There are many theories about the best way to bring up children, but many if not most of these, have not been tested in real life. There is therefore a need to find out what works to make a difference to children’s well-being and success. The National Academy for Parenting Research (NAPR) aims to do this through an ambitious programme of trials of different approaches to the parenting task, with a variety of children and young people. Projects range from testing different approaches for improving children’s social adjustment and reading soon after they have entered primary school, to whether family therapy helps prevent reoffending in adolescents, or whether our in-house programme for foster-carers promotes secure attachment and makes home life easier.
As well as the trials, the Academy undertakes fundamental research on issues such as the relative contribution of sensitive responding and limit-setting in promoting secure attachment and reducing disruptive behaviour, and the development of instruments to measure parenting more easily and more accurately.
The Academy began its research programme in 2007 as part of the National Academy for Parenting Practitioners (NAPP), an organisation set up by the Department for Education, with a grant of £30 million to promote effective practice in parenting support. 4000 practitioners were trained in evidence-based programmes which are estimated to have benefited over 250,000 children in the UK. After this task was done, further training stopped, but Central government funding continued (£7.5 million) for two years until April 2012. Since then, the Academy has become a collaborative of research associates at leading institutions throughout the United Kingdom who share the mission to find out what makes children’s lives better through improved parenting practices. The Academy is now entirely self-funding, having contributed to successfully gaining a wide range of highly competitive grants, to the value of £8.4 million in the three years to April 2015.
Based in the Department of Child and Adolescent Mental Health at the Institute of Psychiatry, Psychology and Neuroscience, King's College, London, we are a team of psychologists, clinicians and researchers working under the direction of Professor Stephen Scott (Director of Research and Professor of Child Health and Behaviour).
The aim of NAPR’s research is to:
- gather and evaluate the best quality evidence in parenting practice;
- use this evidence to refine programmes, training and service organisation; and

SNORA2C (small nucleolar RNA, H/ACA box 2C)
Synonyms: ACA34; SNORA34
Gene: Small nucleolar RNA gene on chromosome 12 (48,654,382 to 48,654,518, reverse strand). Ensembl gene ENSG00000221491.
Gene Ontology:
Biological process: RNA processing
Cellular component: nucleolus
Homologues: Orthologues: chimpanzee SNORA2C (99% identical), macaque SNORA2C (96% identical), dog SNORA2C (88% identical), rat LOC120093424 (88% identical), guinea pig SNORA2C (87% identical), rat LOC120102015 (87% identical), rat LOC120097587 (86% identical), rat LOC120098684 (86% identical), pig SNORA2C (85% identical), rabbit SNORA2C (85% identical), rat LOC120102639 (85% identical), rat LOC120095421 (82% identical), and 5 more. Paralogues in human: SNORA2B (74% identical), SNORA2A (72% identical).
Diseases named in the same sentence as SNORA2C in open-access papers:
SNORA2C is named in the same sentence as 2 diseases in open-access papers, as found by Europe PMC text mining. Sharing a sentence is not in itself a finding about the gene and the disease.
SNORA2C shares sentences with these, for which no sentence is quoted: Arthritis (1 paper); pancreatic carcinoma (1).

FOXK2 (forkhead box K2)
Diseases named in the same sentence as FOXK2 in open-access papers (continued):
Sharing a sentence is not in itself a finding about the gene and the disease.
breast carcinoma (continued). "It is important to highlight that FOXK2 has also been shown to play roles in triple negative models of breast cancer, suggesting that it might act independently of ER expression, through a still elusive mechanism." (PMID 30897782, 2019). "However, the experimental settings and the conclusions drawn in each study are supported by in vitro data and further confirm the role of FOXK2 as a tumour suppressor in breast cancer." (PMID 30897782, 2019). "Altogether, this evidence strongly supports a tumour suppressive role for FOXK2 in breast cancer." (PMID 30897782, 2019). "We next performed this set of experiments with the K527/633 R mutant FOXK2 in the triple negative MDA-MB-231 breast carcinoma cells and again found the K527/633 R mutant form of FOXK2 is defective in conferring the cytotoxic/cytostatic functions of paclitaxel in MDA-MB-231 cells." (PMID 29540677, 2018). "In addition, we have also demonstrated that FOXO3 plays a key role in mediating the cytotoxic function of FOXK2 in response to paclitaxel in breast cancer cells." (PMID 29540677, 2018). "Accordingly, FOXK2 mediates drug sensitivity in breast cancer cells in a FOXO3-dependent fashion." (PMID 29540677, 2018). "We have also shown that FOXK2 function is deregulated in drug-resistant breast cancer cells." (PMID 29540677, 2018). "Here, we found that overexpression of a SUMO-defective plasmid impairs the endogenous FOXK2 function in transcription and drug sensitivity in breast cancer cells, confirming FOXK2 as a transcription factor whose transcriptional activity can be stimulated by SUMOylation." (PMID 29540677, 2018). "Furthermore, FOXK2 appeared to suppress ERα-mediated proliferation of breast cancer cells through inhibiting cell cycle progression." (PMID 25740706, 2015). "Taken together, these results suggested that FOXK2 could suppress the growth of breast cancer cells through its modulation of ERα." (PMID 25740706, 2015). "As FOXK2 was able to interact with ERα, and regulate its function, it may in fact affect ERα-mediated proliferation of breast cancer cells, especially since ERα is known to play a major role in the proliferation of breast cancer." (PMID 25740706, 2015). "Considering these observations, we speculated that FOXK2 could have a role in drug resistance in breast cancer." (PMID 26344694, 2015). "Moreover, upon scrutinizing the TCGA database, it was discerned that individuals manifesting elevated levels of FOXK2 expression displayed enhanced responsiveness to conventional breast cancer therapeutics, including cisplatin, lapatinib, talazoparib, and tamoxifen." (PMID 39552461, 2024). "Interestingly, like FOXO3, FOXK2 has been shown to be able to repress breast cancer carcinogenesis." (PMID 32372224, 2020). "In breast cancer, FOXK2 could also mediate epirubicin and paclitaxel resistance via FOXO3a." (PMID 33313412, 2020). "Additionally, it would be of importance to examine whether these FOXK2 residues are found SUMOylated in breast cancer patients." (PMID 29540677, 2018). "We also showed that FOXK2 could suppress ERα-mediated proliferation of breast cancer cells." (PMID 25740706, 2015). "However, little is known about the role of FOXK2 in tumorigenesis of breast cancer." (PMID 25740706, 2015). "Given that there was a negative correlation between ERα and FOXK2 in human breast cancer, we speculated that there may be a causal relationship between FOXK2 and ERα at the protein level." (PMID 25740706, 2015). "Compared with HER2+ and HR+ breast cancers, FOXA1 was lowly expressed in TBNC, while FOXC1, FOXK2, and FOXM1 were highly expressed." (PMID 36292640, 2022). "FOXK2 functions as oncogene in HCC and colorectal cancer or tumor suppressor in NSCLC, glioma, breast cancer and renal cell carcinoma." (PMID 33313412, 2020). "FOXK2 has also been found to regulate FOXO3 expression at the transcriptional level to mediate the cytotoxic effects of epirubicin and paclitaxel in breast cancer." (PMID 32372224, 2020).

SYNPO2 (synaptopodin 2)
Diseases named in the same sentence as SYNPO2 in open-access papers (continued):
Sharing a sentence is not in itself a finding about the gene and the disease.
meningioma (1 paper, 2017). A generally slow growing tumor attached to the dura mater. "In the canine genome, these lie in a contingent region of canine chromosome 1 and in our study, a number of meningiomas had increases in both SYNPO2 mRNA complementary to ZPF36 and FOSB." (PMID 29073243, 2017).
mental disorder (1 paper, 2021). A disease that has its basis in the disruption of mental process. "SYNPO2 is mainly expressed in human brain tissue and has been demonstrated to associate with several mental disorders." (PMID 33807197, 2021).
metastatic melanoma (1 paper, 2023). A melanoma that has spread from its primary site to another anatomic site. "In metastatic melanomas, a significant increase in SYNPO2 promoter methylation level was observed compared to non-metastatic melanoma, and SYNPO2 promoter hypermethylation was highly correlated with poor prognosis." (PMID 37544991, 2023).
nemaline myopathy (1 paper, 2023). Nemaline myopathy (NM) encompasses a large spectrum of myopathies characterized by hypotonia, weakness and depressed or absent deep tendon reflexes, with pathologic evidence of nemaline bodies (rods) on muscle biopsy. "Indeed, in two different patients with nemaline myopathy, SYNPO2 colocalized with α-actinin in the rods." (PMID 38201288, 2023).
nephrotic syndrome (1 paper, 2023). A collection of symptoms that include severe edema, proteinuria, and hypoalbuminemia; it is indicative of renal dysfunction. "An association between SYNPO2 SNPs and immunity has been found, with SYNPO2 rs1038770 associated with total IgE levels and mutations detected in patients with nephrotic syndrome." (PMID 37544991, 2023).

- communicate these evidence-based findings to practitioners who can then use evidence-based practice in their day-to-day work.
What's our research ethos?
Our research programme is evidence-based. This is when knowledge of the best external research, evaluation-based evidence and practitioner expertise are combined together to identify best practice that has been proven to work under the most rigorous research conditions.
We use scientific and systematic approaches to identify parenting programmes that work because the methods we recommend have been repeatedly tested and challenged. For example, we use Randomised Controlled Trials (RCTs) (commonly used in medical and drug research) where participants are randomly put into groups that receive the programme or treatment and a control group that doesn't. This tests whether the intervention works or not.
By doing many RCTs across different settings over a period of time we are then able to scientifically measure whether the programme works.
Evidence-based approaches are gaining popularity in different professions and sectors (social services, policing, health care) that are adopting evidence based approaches because using something that is proven to work is, in the long run more time and cost effective than something that doesn't.
Our research approach ensures that we can refine and improve parenting practitioners' skills and the quality of the programmes they use to meet children's needs effectively. Service organisers (e.g. local authorities) are then in a position to commission and deliver the best programmes and training that are proven to work.
The National Academy for Parenting Research
King's College London
16 De Crespigny Park